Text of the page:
Dominant Sixto (10 K's) flashing ace potential

August 29th, 2020

Two MLB starts hardly constitute a significant sample size, but based on the eye test, Sixto Sánchez is making a statement so far. The 22-year-old right-hander not only is showing that he belongs in the big leagues, but he is also proving that he has the makings of an ace.

The way Sánchez dominated the Rays, with 10 strikeouts in seven innings, reinforced that the Marlins’ top prospect has a bright future. What he lacked in the series opener in the Citrus Series was run support.

Yandy Díaz’s two-out RBI single off in the eighth inning opened the scoring as the Rays topped the Marlins, 2-0, on Friday at Marlins Park.

“He was really good,” Marlins manager Don Mattingly said of Sánchez. “He was kind of in control all night. Used his changeup a lot. Was able to elevate. He gives you seven innings of scoreless. He gives us a chance to get on the board. We just weren't able to get on the board for him.”

Sánchez, who scattered six hits and walked one, was not involved in the decision. He was locked in a duel with Rays lefty Ryan Yarbrough, who exited with left groin tightness after 6 2/3 shutout innings.

“That was some impressive stuff,” Rays manager Kevin Cash said of Sánchez. “He was able to land his offspeed pitches. He established the fastball and he had a wipeout changeup. He is pretty talented.”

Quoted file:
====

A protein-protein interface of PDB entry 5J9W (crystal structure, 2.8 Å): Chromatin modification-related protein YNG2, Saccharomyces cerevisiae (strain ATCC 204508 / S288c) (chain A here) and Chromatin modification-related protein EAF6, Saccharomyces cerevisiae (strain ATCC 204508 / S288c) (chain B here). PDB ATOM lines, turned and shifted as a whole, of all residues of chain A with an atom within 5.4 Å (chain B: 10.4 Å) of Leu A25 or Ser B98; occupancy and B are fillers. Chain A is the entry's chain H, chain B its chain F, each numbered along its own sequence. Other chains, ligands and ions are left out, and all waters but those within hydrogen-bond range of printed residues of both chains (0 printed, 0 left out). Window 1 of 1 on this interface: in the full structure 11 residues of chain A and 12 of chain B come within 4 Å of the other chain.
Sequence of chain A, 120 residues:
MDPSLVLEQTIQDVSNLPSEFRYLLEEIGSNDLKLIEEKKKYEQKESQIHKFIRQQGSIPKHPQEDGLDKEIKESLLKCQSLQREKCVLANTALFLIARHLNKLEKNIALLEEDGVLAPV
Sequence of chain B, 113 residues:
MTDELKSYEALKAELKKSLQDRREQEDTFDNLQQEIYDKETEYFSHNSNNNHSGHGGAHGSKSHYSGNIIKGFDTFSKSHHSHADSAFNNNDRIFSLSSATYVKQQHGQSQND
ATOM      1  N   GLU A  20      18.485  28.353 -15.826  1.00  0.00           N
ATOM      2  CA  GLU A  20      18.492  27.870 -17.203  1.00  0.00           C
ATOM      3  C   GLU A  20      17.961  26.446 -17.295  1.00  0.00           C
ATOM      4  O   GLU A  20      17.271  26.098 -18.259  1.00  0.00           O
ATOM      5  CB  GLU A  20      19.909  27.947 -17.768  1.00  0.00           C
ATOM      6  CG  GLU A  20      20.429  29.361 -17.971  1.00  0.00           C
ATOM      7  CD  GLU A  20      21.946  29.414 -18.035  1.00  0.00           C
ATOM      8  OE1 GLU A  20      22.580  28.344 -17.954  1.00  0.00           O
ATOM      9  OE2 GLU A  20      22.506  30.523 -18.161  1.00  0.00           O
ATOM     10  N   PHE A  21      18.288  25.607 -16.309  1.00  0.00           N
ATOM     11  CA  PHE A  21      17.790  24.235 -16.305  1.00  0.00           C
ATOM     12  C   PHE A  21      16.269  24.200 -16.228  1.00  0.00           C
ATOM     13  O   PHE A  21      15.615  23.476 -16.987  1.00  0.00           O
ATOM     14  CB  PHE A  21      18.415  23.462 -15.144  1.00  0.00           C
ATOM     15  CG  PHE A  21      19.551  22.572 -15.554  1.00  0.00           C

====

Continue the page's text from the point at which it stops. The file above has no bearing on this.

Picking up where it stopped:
According to Statcast, Sánchez’s maximum fastball velocity was 100.6 mph, and he had 13 pitches at 99 mph or higher. Of his 92 pitches, 17 were swinging strikes, with eight coming on his changeup.

“I will say it's my main pitch, my changeup,” Sánchez said through an interpreter. “I'd say my second one is my fastball. I truly trust my changeup a lot. I use it to get ground balls and get outs, get double plays. I do trust my changeup a lot.”

MLB Pipeline’s No. 24 overall prospect, Sánchez has displayed plenty of confidence in his first two starts, challenging hitters while displaying emotion on the mound.

“When I'm like that during the game, it actually helps me a lot to throw my pitches with high emotions,” Sánchez said. “I just use that to do a good job in the game.”

Marlins designated hitter , reinstated from the COVID-19 list on Friday, had two hits, including a double in the ninth inning. Cooper, who said during his Zoom call that he was hit hard physically by the virus, had to face Sánchez in his first at-bat a few weeks ago at the alternate training site in Jupiter, Fla.

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“There's not too many guys with that kind of stuff in the big leagues,” Cooper said. “It's pretty darn good. He's got four pitches, and they're all plus-plus. There's a lot of velo and a lot of mixing of speeds.

“He was my first at-bat coming off the COVID list. The first time facing him, I was in for a rude awakening. He's just a confident guy. He struts his stuff out there. He strikes guys out. That's some power ace stuff, right there.”

Sánchez had his scheduled start pushed back after Thursday’s game at the Mets was postponed due to the players, in solidarity with other clubs, opting not to play as a stance against social injustice.

Sánchez didn’t do any extensive throwing on Thursday in New York, and he ended up getting an extra day of rest for his second big league start.

Perhaps a little fresher arm led to some extremely high pitch velocities. In the first inning alone, four of his first 10 pitches were tracked by Statcast at 99 mph or higher, including a 100.6 mph heater to Díaz. He induced nine ground-ball outs and no fly-ball outs.

“Once you get that extra day off, I did feel fresh,” Sánchez said. “My strength, even my mind is clear to face those batters.”